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Original Research: LUNG INFECTION |

Discriminating Inhalational Anthrax From Community-Acquired Pneumonia Using Chest Radiograph Findings and a Clinical Algorithm*

Demetrios N. Kyriacou, MD, PhD; Paul R. Yarnold, PhD; Adam C. Stein, BS; Brian P. Schmitt, MD, MPH; Robert C. Soltysik, MS; Regina R. Nelson, BS, RN; Ralph R. Frerichs, DVM, DrPH; Gary A. Noskin, MD; Steven M. Belknap, MD; Charles L. Bennett, MD, PhD
Author and Funding Information

*From the Department of Emergency Medicine (Drs. Kyriacou and Yarnold, Mr. Stein, and Ms. Nelson), the Divisions of Infectious Diseases (Dr. Noskin) and General Internal Medicine (Dr. Belknap), and the Center for Healthcare Studies (Dr. Bennett), Northwestern University Feinberg School of Medicine, Chicago, IL; the Department of Medicine (Dr. Schmitt), Loyola University Medical Center, Maywood, IL; the Jesse Brown VA Medical Center (Mr. Soltysik), Chicago, IL; and the Department of Epidemiology (Dr. Frerichs), UCLA School of Public Health, Los Angeles, CA.

Correspondence to: Demetrios N. Kyriacou, MD, PhD, Northwestern University Feinberg School of Medicine, Department of Emergency Medicine, 259 Erie St, Suite 100, Chicago, IL 60611; e-mail: dkyriacou@aol.com



Chest. 2007;131(2):489-496. doi:10.1378/chest.06-1687
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Background: Limiting the effects of a large-scale bioterrorist anthrax attack will require rapid and accurate detection of the earliest victims. We undertook this study to improve physicians’ ability to rapidly detect inhalational anthrax victims.

Methods: We conducted a case-control study to compare chest radiograph findings from 47 patients from historical inhalational anthrax cases and 188 community-acquired pneumonia control subjects. We then used classification tree analyses to derive an algorithm of chest radiograph findings and clinical characteristics that accurately and explicitly discriminated between inhalational anthrax and community-acquired pneumonia.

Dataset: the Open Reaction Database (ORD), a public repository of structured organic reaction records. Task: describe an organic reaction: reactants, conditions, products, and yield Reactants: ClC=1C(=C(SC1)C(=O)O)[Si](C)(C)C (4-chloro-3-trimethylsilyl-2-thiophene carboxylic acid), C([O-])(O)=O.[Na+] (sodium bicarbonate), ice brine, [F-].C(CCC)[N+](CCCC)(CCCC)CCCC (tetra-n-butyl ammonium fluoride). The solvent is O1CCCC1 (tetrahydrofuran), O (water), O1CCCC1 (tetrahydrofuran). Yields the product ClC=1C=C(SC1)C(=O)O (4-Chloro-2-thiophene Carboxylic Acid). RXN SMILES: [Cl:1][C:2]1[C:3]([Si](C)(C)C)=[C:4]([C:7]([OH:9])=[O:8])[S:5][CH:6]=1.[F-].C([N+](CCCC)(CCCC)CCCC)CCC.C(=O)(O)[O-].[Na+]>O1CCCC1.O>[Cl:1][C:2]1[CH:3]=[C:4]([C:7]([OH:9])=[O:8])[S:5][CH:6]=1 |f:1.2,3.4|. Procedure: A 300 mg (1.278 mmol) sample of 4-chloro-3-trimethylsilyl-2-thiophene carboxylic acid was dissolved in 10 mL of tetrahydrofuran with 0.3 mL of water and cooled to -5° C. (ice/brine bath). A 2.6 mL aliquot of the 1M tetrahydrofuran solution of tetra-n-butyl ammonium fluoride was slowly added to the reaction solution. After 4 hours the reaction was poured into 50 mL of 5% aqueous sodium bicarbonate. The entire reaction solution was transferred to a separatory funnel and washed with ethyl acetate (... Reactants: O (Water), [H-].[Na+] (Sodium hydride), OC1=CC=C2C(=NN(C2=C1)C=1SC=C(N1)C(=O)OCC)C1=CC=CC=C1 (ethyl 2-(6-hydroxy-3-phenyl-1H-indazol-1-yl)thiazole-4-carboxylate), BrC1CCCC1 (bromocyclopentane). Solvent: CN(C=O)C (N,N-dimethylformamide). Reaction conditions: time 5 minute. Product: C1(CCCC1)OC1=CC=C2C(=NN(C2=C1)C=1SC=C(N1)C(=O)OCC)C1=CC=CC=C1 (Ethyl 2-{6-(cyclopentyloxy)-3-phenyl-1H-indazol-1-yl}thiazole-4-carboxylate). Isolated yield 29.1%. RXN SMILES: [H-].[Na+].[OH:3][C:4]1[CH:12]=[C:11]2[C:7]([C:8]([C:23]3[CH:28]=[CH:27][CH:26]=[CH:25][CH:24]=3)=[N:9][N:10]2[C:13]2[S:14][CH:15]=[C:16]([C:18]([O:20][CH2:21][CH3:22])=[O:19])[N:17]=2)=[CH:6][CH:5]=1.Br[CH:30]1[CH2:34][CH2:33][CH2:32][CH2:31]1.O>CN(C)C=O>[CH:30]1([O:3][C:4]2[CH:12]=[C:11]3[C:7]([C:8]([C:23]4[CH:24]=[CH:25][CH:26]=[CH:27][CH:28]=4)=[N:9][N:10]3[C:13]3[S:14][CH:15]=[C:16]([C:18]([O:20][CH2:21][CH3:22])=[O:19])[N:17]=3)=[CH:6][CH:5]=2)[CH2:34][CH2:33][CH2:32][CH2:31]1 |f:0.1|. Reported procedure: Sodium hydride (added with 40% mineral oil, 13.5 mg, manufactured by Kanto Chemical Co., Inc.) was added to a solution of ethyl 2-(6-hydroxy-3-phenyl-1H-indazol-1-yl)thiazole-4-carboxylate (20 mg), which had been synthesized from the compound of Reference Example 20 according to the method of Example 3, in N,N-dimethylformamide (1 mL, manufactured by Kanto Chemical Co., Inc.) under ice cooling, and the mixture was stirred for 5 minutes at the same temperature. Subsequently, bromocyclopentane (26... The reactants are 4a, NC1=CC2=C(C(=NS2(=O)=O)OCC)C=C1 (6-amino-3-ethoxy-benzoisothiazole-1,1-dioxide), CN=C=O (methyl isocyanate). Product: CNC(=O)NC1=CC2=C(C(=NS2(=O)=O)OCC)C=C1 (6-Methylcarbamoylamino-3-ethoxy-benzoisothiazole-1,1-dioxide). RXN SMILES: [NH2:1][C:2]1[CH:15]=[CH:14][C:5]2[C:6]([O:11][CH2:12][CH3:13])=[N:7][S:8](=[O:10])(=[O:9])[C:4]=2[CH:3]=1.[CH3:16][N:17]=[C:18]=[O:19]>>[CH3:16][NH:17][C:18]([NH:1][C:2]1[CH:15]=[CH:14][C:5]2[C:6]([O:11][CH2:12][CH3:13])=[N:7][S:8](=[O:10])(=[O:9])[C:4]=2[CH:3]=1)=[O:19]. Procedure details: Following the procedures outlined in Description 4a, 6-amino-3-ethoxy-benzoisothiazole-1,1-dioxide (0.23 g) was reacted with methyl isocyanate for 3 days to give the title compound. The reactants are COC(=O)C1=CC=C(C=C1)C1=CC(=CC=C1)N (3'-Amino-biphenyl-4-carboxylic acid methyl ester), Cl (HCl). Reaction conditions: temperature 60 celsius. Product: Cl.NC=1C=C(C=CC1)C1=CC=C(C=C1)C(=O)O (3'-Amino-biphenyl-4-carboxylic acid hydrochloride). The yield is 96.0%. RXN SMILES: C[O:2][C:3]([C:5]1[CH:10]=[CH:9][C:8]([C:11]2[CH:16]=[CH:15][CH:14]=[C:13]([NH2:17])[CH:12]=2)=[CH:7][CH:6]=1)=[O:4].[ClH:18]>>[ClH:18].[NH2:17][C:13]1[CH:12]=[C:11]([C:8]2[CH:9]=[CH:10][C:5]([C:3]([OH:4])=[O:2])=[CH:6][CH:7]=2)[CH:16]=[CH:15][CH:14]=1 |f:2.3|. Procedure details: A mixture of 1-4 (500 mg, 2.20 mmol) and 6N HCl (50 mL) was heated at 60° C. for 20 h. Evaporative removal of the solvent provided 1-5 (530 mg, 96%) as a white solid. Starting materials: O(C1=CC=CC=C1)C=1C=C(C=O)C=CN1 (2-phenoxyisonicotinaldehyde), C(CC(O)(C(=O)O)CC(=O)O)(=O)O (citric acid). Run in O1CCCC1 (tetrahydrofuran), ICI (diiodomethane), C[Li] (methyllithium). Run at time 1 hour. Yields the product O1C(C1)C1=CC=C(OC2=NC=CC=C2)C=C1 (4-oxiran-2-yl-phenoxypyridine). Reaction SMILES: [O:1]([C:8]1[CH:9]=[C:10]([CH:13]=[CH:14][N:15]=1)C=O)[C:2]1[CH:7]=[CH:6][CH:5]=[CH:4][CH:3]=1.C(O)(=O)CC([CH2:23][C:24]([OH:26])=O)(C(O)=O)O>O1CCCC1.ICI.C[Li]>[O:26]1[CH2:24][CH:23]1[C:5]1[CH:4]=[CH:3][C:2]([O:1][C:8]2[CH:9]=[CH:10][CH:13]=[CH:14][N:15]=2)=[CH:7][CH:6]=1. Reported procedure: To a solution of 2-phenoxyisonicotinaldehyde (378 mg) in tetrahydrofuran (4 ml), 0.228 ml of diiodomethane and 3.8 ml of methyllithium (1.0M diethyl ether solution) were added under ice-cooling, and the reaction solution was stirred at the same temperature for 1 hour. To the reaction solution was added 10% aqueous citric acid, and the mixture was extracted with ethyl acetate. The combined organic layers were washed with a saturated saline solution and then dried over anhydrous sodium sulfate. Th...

Results: Twenty-two of the 47 patients from historical inhalational anthrax cases (46.8%) had reported chest radiograph findings. All 22 case patients (100%) had mediastinal widening, pleural effusion, or both. However, 16 case patients (72.7%) also had infiltrates. In comparison, all 188 community-acquired control subjects had reported chest radiographs. Of these, 127 control subjects (67.6%) had infiltrates, 43 control subjects (22.9%) had pleural effusions, and 15 control subjects (8.0%) had mediastinal widening. A derived algorithm with three predictor variables (chest radiograph finding of mediastinal widening, altered mental status, and elevated hematocrit) is 100% sensitive (95% confidence interval [CI], 73.5 to 100) and 98.3% specific (95% CI, 95.1 to 99.6). The derivation process used 12 patients with inhalational anthrax and 177 control subjects with community-acquired pneumonia who had information available for all three variables.

Conclusions: There are significant chest radiograph differences between inhalational anthrax and community-acquired pneumonia, but none of the chest radiograph findings are both highly sensitive and highly specific. The derived clinical algorithm can improve physicians’ ability to discriminate inhalational anthrax from community-acquired pneumonia, but its utility is limited to previously healthy individuals and its accuracy may be limited by missing values.

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